I’ve been studying the world of “intelligence testing” for some work I’m doing. Other than my own experience as a small child being subjected to what I recall as two days of evaluation far from my home (actually i had a lot of fun and my mother recalls it as only a few hours), I really knew almost nothing about …
There’s an interesting bit of research that New Scientist reported. It may be that people with verbal smarts are less likely to perform well in pressure cooker environments. The gene has also been linked to mental illness, anxiety and emotional vulnerability, which seems to reduce your ability to perform under pressure. There are serious implications for business, not the least of which is that if you are in an industry where high verbal skills count, eschewing the normal MBA-oriented pressure cooker environment will allow you to have better performance than you hyper-competitive competitors.
One of the remarkable things that Carol Dweck showed is that students who thought that they succeeded because they were smart did more poorly in new tasks. They wouldn’t ask for help because they were supposed to be able to figure it out themselves, or perhaps because they thought that if they asked for help they would be shown as not being smart.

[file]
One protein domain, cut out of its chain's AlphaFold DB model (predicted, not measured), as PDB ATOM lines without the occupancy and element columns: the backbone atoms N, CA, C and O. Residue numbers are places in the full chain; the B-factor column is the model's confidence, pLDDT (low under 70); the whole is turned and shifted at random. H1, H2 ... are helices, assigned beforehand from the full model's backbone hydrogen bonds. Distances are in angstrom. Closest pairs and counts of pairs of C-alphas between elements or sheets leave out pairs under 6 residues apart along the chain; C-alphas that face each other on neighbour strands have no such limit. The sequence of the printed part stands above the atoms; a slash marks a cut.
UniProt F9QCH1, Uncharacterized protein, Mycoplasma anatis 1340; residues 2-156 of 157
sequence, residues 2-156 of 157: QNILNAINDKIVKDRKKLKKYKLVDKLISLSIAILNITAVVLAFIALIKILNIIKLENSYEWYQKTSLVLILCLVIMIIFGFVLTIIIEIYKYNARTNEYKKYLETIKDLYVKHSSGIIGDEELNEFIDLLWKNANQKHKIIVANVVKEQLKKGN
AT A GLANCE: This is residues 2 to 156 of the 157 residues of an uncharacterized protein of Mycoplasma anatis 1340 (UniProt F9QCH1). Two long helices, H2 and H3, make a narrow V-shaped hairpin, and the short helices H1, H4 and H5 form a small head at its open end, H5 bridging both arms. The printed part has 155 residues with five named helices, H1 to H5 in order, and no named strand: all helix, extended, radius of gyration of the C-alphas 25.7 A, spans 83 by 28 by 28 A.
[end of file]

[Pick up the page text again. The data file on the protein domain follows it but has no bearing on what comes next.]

Of course, this can be mixed with a DIY attitude, to make it even worse. I’ll chime in here with a personal story: when I was in college, I wouldn’t go to the math profs’ office hours because I somehow believed that I shouldn’t ask for help. It could have been a result of believing I succeeded because I was smart. It was at least also a part of “don’t ask for help” that was a cultural thing with my family. Compound the latter with the former and you get someone who could have done much better in differential equations than he did. (It didn’t help that I really don’t have a strong aptitude for mathematical thinking, arriving at most of my conclusions through intuition and guesswork.)
So internally you need to think that you succeed because of effort.
Lots of people ignore this advice. This leaves them open to being manipulated by you to your advantage, as long as you are willing to not be the smartest person in the room.
“Marcy” recently wrote about looking for a new psychotherapist in Northern Indiana, and talked about some judgments that she had about some of her previous therapists who didn’t fit with her. One of Marcy’s old therapists, with whom she did good work, wrote a book with the late Warren Rule, an Adlerian who for years was at Virginia Commonwealth; this …